You have to be close to touch, too. This is a sense that insists on proximity… along with taste, the most intimate of the senses. Did you notice that Jesus heals in a very intimate way? With saliva, with touch. And that is what the friends of the blind man asked. They asked for touch.

To be blind in Jesus’ era was a catastrophe. It was to be relegated to outsider, outcast status. Even in this country, as recently as the last century, if a blind person couldn’t do certain kinds of work… caning chairs, for example, or playing an instrument… their best hope was thought to be institutionalization. In fact, blindness still carries with it the kind of stigma that makes seeing people uncomfortable, or afraid. If we have sight we tend to assume that it is a catastrophe for those who lose it. But blind people tell us otherwise. Those who have surgery to restore their sight often find that the world is has become uncomfortably large. They may prefer to close their eyes, especially when they are at home, so that they can return to their familiar ways of being.

This is almost impossible for us to comprehend, unless we have been blind ourselves, or perhaps are close to someone who is blind. In 1986 a German journalist name Andreas Heinecke was working for a broadcasting company. He was assigned to organize training for a colleague who had lost his vision in a car accident. At first Heinecke felt awkward. He pitied his colleague. But by working closely with this man, he learned “that his pity was misplaced. He discovered being blind is another [way of living] with lots of capabilities. To his surprise it was the blind colleague who showed him how to cope with fundamental changes in life, forcing him to question what makes a truly valuable life.” He became fascinated by the challenges and abilities of the blind, and he was astonished at the level of discrimination they endured.[i]

Heinecke came up with an idea. What if he could create an experience for seeing people that would give them a real sense of the challenges of going without sight? And what if this experience were to include a role reversal—those who see becoming blind, and the blind becoming their guides? A traveling exhibit called “Dialogue with the Dark” was born, and the project was guided by a quotation from the German theologian Marin Buber: “The only way to learn is through encounter.”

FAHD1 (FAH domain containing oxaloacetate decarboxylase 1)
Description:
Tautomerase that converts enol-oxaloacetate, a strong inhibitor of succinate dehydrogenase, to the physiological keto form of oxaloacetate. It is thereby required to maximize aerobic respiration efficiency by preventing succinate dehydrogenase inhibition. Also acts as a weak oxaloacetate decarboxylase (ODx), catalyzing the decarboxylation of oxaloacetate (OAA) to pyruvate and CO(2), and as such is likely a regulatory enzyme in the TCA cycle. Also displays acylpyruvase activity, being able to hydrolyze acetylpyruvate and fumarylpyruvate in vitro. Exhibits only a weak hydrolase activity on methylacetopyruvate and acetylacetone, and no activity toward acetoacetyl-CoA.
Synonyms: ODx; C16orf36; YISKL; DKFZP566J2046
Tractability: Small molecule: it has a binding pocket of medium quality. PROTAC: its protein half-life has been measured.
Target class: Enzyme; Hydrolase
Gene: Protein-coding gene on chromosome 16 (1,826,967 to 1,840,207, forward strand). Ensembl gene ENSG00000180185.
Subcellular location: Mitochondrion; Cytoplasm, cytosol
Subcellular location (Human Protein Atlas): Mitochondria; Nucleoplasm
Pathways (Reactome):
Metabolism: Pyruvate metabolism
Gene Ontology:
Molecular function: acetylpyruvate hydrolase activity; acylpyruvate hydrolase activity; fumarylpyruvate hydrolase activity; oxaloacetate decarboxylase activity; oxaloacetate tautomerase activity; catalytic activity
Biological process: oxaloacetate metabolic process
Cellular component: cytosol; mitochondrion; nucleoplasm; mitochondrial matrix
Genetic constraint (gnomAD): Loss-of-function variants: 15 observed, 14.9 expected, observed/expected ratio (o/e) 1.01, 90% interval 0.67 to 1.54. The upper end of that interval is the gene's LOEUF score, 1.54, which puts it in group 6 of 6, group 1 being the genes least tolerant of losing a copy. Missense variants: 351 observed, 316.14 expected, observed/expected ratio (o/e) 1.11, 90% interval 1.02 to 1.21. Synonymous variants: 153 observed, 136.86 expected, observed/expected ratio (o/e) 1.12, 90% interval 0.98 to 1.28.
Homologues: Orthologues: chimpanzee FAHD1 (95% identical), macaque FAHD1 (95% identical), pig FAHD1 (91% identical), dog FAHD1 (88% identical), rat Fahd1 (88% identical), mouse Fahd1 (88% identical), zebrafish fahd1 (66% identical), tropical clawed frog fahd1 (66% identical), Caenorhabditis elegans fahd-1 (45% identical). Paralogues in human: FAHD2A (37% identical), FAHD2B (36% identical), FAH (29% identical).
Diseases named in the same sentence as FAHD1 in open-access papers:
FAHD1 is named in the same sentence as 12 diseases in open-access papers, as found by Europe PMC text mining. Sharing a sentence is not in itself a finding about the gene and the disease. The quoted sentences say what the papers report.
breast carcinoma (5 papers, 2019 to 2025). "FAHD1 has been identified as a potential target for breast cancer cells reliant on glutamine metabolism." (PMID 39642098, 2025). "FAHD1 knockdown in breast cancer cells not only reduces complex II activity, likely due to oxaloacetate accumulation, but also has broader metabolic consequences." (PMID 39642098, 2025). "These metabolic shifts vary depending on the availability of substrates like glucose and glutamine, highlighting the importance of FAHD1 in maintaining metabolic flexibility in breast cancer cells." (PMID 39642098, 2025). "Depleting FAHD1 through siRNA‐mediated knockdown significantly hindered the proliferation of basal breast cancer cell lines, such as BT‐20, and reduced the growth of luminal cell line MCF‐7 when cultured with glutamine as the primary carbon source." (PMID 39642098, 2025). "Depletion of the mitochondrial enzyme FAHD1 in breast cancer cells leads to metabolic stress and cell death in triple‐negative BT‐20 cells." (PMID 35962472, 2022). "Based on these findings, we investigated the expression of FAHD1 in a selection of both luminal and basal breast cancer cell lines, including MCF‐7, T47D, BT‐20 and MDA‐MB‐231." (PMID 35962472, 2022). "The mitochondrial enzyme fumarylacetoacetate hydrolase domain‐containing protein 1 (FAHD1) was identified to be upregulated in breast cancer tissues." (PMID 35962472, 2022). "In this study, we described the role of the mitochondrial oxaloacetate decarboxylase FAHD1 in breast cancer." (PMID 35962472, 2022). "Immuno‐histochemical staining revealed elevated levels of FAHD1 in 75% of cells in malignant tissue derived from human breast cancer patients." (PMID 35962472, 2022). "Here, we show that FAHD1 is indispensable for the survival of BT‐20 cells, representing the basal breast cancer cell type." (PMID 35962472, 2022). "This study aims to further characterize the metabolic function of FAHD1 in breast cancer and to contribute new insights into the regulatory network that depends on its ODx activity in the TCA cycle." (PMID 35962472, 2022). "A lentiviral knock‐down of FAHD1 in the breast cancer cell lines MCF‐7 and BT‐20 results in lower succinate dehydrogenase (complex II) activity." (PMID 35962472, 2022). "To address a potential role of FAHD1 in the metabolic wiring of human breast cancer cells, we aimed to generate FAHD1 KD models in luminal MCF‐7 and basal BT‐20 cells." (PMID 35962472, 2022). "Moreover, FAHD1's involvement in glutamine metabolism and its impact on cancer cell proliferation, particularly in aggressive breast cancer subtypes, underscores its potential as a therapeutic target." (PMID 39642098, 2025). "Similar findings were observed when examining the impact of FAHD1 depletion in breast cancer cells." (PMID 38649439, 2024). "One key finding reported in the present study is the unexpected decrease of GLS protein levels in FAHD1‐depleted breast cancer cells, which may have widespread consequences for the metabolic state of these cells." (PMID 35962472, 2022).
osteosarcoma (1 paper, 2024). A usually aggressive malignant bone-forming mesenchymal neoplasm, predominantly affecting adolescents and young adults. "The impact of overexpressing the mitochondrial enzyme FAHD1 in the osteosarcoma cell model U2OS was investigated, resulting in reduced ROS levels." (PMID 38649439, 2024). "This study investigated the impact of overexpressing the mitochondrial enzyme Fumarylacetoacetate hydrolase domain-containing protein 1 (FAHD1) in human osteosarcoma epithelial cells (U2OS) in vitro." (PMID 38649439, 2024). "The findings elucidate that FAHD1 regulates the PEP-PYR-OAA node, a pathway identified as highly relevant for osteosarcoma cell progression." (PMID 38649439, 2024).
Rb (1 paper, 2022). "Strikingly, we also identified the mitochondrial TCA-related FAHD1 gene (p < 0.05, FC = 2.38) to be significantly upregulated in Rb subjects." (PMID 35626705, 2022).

Here’s a description (from their website) of what those who participate in “Dialogue in the Dark” encounter:

As you travel through Dialogue in the Dark… an invisible landscape emerges, composed… of sounds, scents, wind and textures. In tours that can last up to 1.5 hours you explore a park, a city, embark on a boat ride and enjoy coffee & appetizers in a café.

The experience allows you to… discover:

  • How to find orientation and move in the dark
  • How to identify the world through the remaining senses
  • How to interact and communicate by relying on other senses
  • How to generate trust and cope with the unknown[ii]

The poet Wendell Berry wrote,

To go in the dark with a light is to know the light.

To know the dark, go dark. Go without sight,

and find that the dark, too, blooms and sings,

and is traveled by dark feet and dark wings.[iii]

Jesus healed the blind man, and restored sight to his eyes. And in doing so, he used other senses… touch, and hearing… and he connected with the man in ways 20/20 vision can never accomplish on its own.

Once we make an effort to understand the experience of those without physical sight, we will learn, with Berry, that the darkness offers its own mysterious beauty for our consideration; it blooms and sings.

Thanks be to God. Amen.


[i] Wikipedia contributors. "Dialogue in the Dark." Wikipedia, The Free Encyclopedia. Wikipedia, The Free Encyclopedia, 31 Dec. 2017. Web. 14 Mar. 2018.


[iii] Wendell Berry, “To Know the Dark.”